Globally important wilderness areas are strongholds for biodiversity, for regulating local climates, and for supporting the world's most politically and economically marginalized communities. They are disappearing rapidly, with an area twice the size of Alaska lost in two decades. Only 23 percent of the Earth's land surface contains now contains wilderness and some biomes have almost none left. Credit: James Allan and Kendall Jones

Watson says that the United Nations and others have ignored globally significant wilderness areas in key multilateral environmental agreements and this must change.

"If we don't act soon, there will only be tiny remnants of wilderness around the planet, and this is a disaster for conservation, for climate change, and for some of the most vulnerable human communities on the planet," Watson says. "We have a duty to act for our children and their children."

Explore further: No logging at protected Tasmanian forest: Australia

More information: Watson et al.: "Catastrophic Declines in Wilderness Areas Undermine Global Environment Targets" http://www.cell.com/current-biology/fulltext/S0960-9822(16)30993-9 , DOI: 10.1016/j.cub.2016.08.049

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Shootist
1 / 5 (5) Sep 08, 2016
The idea of wilderness is ludicrous. Aside from a small amount of inaccessible lands, mankind has worked and reworked almost the entirety of the planet's surface; even the putative wilderness of the Amazon and Central American rain forests and SE Asia (Khmer) show evidence of clear cut, farming, building and regrowth.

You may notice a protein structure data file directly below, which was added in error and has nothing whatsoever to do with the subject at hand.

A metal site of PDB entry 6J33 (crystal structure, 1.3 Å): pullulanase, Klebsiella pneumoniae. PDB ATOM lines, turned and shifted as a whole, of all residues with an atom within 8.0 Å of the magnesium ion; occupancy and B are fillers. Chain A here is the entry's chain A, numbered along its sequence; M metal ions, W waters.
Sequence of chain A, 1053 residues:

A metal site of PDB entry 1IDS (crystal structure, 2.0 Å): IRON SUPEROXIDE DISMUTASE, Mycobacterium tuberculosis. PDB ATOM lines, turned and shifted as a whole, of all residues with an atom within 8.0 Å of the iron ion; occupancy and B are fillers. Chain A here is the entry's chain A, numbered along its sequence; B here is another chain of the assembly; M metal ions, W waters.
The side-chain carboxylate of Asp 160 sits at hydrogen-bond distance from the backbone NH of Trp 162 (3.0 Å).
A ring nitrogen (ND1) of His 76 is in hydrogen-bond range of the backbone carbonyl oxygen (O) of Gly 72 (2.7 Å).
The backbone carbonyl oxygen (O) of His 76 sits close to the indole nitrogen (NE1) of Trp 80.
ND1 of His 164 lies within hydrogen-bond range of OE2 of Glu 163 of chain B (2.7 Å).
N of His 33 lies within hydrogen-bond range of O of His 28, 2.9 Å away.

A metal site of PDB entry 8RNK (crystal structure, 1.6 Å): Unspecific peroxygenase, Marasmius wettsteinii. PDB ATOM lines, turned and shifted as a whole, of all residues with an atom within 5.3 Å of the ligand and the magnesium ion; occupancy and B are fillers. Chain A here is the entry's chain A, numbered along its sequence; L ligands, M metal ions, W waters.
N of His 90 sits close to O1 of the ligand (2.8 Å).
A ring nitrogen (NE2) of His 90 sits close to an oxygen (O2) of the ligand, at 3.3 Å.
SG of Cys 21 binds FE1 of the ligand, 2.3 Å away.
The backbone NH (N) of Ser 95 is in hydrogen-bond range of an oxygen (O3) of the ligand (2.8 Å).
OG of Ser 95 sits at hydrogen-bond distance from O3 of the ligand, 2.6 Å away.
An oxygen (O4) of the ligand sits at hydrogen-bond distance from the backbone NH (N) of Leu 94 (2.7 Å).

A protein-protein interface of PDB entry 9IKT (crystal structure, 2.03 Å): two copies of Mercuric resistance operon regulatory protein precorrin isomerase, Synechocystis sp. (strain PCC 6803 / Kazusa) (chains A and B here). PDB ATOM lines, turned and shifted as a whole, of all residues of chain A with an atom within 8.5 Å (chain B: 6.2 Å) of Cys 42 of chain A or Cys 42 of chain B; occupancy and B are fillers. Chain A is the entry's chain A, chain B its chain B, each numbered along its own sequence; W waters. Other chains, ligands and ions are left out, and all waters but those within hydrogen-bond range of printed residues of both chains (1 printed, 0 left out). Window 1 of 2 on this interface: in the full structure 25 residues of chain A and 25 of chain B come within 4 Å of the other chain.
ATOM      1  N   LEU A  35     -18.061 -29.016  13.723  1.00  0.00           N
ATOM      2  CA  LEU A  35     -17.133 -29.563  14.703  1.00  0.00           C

MR166
1 / 5 (1) Sep 08, 2016
So tell me again how bio-fuels are saving the planet!
michael_frishberg
3 / 5 (6) Sep 08, 2016
This is where the idiots that claim we need more people since the demographic transition means pensions will be underfunded, etc. need to pay attention.
Destroyed, in 20 years, 10% of land based wilderness, 50% of the life in the ocean in 50 years, climate change isn't what will destroy humanity, it will be our eating everything on the planet. We'll be over 9 billion on the planet in 2050, if we're still around at all.
We CANNOT stop what we've initiated, people want to eat meat, not insects, therefore, no one should have children, anywhere, anymore.
www.vhemt.org
Thorium Boy
1.6 / 5 (7) Sep 09, 2016
ALL of this is happening in Asia, Africa, South America and Arabia where population growth is rapidly out-stripping the land. Political-correctness prevents politicians from stating that FACT. Nothing is going to stop this, save a plague or a rain of hydrogen bombs.
StudentofSpiritualTeaching
1 / 5 (2) Sep 10, 2016
@michael Frishberg: I am happy that you have open eyes and see the actual root cause of the vast majority of problems that mankind and planet Earth are facing since the French revolution. That said, your approach of radical cure is well intended, but an emotional overreaction. Remaining (although, it is here fitting to say becoming) rational and logical is what we owe nature. While during the last millennia behaving mostly non-natural, non-aligned with the laws of our environment, man plays still a special role as upper frontier of the evolution, with the unique capability of consciousness. The life of all creatures serves the purpose of evolutive progress of the whole. Lives are very valuable. Conscious Self-extinction is unnatural. Globally limiting family sizes to 3 kids, alternating phase of 7 years without right for offspring etc. is the natural way. I recommend reading http://ca.figu.or...ion.html